Showing posts from 2017

On The Uses of Compassion

The easy point to miss about the different modern institutions that we live by - markets and democracy - that these take for granted a compassionate society. Take away compassion and democracy looks like a majoritarian oppression, and markets a grinding mill where all human values are destroyed for a self-defeating end. Hannah Arendt may have got Adolf Eichmann wrong and took his defence strategy - that he was a mindless, powerless, small cog in the Holocaust machine - too seriously, but she was accurate in her meta-diagnosis of the Nazi mind, the complete incapability to see anyone else's point of view or to contemplate the consequences of one's own action. The difference between the American Democracy as imagined by the Founders and in the age of trump is the abandonment of compassion, and suddenly that shining example of Republican imagination looks like a belligerent monstrosity intent on tearing itself apart. And, withering of compassion turns Adam Smith's dynamic

Working Notes on Nazi Ideology and Holocaust

I have spent this holiday season working on my essay on Nazi Ideology and Holocaust. Earlier this year, I spent the first two weeks of the New Year doing another essay, a mistake that I don't want to repeat this year: I would rather start the New Year completely focused on making a new start on the various work projects. So, in essence, I am working through the holidays, which may not sound like fun, but I feel very good about it.  However, the claim that I am working on the essay is a little overblown, because I have not typed a single word yet. What I am doing now is reading and thinking, and writing the essay in my mind. This is usually my style - I take more time thinking and less time writing - though this is by no means optimal and many a times in the past, I pledged to myself to start writing sooner. And, yet, here I am - doing this again! However, this time, I hope, I am not just procrastinating, but rather developing concrete ideas. So, what I am trying to do is

Summing Up 2017

When I migrated in 2004, I suddenly became, from being comparatively well-off in a poor country, poor in a rich country. I did not come with a job in hand, and did not have a technical degree of one kind or another. So, I had to start from scratch: From an warehouse to a front-line sales job and thereon. At this point, I developed a theory of existence: That the world is not going to be perfect, but as long as I have done better in the current year than the previous one, I have done well.  I ended up violating this golden rule of immigrant existence in 2017. As I end the year, I have gone backwards. Ironically, this is a result of one thing I knew an immigrant can not afford - living in hope - and yet I took the eye off the ball. Got carried away, as one would say, as I loved what I was doing, and let other considerations, rather than the maxims of my own rule, take precedence. So, I am back at ground zero, almost. When I made a comment about going back in time on Facebook, a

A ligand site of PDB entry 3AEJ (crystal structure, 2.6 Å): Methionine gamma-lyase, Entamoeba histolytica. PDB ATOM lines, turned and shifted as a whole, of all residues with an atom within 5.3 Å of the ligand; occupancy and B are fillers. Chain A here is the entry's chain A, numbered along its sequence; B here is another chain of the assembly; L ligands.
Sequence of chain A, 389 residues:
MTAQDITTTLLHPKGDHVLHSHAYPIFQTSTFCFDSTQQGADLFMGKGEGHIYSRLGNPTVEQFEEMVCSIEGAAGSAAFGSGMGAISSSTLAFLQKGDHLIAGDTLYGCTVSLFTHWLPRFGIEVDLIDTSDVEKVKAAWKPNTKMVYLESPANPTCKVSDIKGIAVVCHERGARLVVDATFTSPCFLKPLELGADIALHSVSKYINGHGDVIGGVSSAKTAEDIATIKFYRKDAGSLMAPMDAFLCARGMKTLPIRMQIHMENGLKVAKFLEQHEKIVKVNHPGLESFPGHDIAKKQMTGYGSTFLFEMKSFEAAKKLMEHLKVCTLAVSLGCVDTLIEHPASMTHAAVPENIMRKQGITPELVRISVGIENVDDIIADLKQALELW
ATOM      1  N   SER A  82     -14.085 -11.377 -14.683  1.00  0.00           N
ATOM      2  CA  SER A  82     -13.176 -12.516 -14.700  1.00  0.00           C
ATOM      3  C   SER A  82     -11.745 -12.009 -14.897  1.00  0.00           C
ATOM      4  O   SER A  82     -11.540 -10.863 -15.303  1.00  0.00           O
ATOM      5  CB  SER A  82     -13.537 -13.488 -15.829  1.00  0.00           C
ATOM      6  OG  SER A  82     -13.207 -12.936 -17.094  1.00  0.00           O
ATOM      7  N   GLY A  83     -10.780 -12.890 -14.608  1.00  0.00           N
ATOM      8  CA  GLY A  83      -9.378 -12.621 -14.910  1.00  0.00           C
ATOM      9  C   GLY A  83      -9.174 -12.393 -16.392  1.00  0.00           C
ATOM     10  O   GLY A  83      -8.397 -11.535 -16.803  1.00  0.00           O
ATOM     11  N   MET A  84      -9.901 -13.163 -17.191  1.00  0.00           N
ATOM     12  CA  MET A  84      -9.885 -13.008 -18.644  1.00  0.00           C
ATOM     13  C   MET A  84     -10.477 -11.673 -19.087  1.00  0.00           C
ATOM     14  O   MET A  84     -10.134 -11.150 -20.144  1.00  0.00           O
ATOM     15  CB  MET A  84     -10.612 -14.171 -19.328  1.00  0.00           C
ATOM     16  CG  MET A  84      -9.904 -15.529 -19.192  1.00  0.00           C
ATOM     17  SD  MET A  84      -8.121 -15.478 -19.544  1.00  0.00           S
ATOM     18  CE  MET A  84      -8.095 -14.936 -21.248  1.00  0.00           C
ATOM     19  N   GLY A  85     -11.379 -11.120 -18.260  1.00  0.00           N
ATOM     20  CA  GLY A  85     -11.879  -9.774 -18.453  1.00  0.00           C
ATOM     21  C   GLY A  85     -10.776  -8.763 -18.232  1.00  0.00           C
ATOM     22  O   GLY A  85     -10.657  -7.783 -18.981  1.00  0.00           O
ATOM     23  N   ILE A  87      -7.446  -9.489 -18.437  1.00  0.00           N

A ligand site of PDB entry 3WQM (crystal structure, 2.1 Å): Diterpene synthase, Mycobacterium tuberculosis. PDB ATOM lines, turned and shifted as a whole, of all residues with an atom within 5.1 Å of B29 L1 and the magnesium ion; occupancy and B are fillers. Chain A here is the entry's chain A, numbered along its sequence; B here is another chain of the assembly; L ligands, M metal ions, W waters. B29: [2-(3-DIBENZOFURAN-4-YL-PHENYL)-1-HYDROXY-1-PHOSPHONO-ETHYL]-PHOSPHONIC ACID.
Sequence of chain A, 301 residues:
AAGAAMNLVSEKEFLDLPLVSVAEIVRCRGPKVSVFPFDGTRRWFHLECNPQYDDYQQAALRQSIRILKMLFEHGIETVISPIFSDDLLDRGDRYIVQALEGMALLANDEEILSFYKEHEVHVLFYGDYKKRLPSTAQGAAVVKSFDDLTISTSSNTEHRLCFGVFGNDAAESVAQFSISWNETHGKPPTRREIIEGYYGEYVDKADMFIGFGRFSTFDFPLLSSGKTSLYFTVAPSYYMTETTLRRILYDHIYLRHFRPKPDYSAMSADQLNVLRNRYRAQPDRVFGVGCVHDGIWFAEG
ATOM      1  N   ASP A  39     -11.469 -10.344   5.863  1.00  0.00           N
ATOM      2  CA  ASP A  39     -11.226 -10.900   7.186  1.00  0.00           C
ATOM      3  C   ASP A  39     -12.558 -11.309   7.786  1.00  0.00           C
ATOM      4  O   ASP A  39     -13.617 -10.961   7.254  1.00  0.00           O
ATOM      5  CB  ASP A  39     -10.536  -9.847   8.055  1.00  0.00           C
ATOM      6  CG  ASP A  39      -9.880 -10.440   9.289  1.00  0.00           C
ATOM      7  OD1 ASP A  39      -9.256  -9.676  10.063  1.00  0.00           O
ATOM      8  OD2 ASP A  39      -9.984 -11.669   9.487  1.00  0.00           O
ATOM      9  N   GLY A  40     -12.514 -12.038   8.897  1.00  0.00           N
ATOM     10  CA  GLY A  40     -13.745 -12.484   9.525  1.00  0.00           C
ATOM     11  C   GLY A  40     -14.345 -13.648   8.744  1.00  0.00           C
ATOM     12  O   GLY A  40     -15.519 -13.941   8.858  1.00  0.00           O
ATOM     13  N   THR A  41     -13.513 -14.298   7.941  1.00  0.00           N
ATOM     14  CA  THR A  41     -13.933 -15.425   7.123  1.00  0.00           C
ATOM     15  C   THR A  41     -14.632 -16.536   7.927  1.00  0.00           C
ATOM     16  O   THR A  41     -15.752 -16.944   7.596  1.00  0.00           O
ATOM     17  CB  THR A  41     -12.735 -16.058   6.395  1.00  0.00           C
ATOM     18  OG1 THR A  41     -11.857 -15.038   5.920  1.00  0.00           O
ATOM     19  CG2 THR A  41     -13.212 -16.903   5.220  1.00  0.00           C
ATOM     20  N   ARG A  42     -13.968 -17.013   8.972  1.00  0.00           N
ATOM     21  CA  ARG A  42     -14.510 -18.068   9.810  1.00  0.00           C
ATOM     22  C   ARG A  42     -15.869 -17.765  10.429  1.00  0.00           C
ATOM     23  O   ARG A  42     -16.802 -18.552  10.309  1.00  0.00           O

The Idea of India At A Crossroad

The Idea of India, as conceived just after the country's independence, is facing an existential challenge, but that may not be a bad thing. It is being challenged because it was an act of imagination, something that ought to be clarified from time to time. Republican Nationhood should be no stranger to challenges - the American nationhood was forged not just through its Founding ideas, but also through the travails of the Civil War - but rather be a dynamic concept which is refreshed from time to time, and such a moment is now. At this point, though, the politics of secularism is a baggage. By this, I argue not for abandonment of secularism, but placing it in the proper order after the commitment to Republicanism and Rule of Law. The politics of secularism reverses this order. The objections to the current regime is expressed because 'it is not secular' and being 'secular' becomes a goal in itself. This makes 'Secular' a sacred idea, and debate about t

Innovation in Education: The Hidden Challenge

Even when the limitations of an education system are quite obvious, innovations are hard to come by. This is a lesson many well-meaning investors and hard-charging entrepreneurs have learnt at great cost, yours truly included, but why this is so has evaded them completely.  Usually, one finds soul-comforting explanation in bureaucracy or in institutional politics. But this do not explain why there is so little demand for all these 'innovative' offerings and why, unlike other sectors, the customer preferences - employer demands and students' desires - do not overwhelm the traditional sectors and ease the path of innovation. And, even where swelling demography and broken education seem to be hurtling towards certain disaster - like in Asia and Africa - new ways of educating appears more, and not less, difficult.  For example, India, faced with the task of educating a huge workforce at a time when automation and reversal of globalisation threaten most jobs and indust